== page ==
Minister Aluthgamage also said that there is no shortage of paddy and no crisis in supplying essential food to the people. Minister Aluthgamage pointed out that the Opposition which staged 847 protests at a time when there was a severe COVID-19 spread.

“The Opposition brought 166,000 people to the streets during the pandemic,’ Aluthgamage added. It is that kind of an irresponsible Opposition now alleging that the President is oppressing the public by bringing in emergency regulations, he noted.

Aluthgamage said none of the said demonstrations were curtailed by the President Gotabhaya Rajapaksa using police force. He also said that the protestors were not forcibly taken away and imprisoned.

If the President wanted to misuse the emergency regulations he would have used it to stop the protests but he did not, Aluthgamage also pointed out.


Country loses colossal Rs.15 b a day due to lockdown - Minister Weerasekara

If the country is locked down for a single day, the resulting loss is a colossal Rs.15 billion, said Public Security Minister Rear Admiral Sarath Weerasekara.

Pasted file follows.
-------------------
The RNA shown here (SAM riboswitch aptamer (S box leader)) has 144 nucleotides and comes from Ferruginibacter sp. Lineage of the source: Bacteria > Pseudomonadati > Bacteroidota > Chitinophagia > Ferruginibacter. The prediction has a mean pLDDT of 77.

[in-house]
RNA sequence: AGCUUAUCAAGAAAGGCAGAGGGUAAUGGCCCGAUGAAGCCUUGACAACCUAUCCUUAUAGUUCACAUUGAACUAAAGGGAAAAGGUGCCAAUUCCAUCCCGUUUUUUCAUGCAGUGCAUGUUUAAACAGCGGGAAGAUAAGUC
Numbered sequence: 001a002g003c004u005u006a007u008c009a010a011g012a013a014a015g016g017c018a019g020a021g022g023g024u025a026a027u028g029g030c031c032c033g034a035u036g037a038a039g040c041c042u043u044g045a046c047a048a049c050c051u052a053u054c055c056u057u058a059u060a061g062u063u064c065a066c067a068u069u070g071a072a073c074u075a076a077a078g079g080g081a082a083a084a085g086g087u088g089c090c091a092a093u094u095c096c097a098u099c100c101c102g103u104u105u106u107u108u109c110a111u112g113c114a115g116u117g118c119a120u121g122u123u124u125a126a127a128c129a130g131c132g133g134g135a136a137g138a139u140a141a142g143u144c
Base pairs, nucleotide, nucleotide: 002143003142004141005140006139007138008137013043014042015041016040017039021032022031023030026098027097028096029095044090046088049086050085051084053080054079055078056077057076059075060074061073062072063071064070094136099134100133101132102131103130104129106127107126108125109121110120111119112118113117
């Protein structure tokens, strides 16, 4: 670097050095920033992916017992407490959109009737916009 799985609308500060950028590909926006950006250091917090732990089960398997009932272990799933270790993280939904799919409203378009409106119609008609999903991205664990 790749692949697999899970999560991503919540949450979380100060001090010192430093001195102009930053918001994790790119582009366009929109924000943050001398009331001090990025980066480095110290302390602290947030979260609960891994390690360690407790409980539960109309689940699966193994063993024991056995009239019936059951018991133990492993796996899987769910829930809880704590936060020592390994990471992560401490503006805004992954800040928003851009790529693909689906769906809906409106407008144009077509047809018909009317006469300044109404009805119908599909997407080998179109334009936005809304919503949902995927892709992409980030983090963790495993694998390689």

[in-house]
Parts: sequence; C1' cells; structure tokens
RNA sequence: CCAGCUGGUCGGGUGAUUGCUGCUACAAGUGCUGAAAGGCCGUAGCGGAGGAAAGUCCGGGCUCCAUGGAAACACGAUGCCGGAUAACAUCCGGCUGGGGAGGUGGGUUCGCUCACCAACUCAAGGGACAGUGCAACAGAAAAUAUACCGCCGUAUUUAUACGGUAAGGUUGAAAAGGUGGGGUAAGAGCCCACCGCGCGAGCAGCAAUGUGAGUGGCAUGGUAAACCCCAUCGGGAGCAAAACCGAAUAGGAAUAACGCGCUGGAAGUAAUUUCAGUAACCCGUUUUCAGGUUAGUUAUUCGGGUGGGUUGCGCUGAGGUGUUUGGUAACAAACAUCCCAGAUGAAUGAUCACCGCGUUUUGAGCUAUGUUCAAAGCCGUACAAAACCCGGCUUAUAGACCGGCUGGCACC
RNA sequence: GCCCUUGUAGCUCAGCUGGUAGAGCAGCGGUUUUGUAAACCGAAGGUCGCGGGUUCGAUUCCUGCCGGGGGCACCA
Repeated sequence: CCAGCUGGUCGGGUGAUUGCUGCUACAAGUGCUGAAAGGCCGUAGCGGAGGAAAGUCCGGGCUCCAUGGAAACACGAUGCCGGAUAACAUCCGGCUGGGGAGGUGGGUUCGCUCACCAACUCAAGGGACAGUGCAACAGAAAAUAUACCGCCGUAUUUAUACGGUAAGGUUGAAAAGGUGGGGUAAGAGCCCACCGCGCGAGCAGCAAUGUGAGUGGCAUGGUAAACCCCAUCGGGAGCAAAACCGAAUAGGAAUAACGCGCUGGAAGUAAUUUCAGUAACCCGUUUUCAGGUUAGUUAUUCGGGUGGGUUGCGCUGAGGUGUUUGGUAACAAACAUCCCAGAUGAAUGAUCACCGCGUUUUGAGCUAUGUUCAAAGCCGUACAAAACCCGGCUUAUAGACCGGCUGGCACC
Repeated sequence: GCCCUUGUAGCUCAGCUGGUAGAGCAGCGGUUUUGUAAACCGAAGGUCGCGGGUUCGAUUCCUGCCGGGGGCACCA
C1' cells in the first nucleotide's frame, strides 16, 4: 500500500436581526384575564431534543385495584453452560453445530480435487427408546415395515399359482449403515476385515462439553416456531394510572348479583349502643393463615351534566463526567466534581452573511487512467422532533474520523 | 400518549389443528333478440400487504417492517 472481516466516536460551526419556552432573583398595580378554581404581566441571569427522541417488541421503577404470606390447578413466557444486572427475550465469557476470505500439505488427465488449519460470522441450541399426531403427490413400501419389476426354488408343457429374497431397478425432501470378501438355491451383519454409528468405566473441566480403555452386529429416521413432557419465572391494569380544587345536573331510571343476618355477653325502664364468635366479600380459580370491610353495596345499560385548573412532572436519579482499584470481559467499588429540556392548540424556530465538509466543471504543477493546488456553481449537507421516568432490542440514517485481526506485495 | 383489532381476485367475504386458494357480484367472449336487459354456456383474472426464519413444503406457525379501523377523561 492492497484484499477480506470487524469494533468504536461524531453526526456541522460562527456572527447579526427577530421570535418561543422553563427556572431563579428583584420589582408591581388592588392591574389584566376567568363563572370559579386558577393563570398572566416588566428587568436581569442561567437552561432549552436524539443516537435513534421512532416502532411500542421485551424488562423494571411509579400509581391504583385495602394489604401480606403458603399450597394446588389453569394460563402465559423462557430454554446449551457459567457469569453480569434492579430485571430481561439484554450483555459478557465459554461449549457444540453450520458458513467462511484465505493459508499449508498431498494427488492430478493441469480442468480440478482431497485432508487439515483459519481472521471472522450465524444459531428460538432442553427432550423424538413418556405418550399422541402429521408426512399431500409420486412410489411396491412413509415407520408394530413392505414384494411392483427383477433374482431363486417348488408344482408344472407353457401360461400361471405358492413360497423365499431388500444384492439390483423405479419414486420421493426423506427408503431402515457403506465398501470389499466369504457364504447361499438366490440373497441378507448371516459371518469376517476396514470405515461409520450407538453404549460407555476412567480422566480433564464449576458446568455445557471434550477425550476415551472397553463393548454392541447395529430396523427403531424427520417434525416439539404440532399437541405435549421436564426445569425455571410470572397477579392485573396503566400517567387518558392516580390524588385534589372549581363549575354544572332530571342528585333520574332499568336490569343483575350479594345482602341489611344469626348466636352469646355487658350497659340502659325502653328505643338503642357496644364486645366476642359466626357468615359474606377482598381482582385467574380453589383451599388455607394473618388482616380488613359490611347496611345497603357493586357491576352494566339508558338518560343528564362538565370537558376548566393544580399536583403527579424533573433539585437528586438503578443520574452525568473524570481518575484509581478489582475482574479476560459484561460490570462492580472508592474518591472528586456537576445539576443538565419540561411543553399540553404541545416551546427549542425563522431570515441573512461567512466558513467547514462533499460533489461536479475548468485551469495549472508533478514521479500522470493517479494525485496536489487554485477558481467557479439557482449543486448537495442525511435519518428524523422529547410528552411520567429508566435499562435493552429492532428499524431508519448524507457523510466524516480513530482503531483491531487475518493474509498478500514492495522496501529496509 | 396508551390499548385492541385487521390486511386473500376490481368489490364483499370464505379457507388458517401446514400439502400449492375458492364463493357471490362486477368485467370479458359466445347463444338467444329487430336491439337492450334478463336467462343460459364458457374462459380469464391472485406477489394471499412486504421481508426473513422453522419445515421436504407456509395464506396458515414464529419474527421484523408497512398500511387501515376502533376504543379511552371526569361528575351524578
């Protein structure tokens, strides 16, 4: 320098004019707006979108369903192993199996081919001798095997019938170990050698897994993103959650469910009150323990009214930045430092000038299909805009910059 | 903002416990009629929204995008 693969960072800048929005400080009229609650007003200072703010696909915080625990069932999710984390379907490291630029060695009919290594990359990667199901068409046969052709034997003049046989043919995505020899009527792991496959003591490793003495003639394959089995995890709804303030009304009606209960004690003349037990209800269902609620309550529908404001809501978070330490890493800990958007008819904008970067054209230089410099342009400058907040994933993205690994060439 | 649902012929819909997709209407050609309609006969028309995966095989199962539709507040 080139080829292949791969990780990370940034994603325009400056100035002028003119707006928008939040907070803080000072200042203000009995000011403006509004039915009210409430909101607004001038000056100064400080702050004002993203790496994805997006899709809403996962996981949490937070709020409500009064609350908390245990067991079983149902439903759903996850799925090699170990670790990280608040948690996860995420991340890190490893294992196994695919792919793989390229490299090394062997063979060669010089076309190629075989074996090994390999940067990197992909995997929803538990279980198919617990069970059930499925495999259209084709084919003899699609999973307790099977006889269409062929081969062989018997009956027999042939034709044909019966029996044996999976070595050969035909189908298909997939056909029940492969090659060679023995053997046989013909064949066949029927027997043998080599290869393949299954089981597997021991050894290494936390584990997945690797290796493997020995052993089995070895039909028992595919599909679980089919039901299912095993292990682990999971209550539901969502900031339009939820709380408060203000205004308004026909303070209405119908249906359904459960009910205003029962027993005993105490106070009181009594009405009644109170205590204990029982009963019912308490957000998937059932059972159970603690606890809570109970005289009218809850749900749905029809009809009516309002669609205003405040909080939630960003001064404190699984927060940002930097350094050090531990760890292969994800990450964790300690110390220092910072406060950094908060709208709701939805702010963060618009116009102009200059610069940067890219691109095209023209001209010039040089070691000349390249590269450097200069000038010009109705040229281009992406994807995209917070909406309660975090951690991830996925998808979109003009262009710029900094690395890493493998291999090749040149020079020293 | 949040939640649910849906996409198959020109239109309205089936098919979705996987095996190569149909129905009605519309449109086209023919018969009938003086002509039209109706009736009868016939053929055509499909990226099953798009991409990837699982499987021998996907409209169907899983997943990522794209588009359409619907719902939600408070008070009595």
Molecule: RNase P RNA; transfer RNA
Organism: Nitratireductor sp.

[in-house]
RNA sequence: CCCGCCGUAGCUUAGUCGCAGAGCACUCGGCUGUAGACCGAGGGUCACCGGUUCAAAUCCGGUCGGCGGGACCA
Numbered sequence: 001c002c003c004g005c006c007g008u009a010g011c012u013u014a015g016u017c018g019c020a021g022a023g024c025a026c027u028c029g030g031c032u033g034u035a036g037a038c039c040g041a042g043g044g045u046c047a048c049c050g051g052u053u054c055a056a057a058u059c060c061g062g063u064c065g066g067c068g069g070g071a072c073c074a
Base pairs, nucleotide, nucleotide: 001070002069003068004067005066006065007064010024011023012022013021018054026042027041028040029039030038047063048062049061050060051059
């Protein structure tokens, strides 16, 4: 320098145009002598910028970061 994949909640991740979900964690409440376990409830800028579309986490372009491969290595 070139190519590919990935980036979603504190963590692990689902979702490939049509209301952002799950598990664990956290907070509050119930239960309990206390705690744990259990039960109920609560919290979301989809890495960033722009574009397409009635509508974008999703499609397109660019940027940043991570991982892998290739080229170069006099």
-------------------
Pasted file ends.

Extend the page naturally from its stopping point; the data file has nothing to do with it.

Joining the debate on the Emergency regulations in Parliament yesterday, he said the country’s Gross Domestic Production (GDP) per day is Rs. 41 billion. “Losing Rs.15 billion of that results in a grave predicament for the country. There is a large community of small scale and medium scale businesses and daily wage earners in this country. These people need to be provided relief during this lockdown and the Government has spent $ 700 billion so far this year to provide relief to them. Last year’s earnings stood at Rs.1,380 billion and we have spent almost half of that to provide COVID relief for the people. The Government however, did not hesitate to provide the required relief for the people.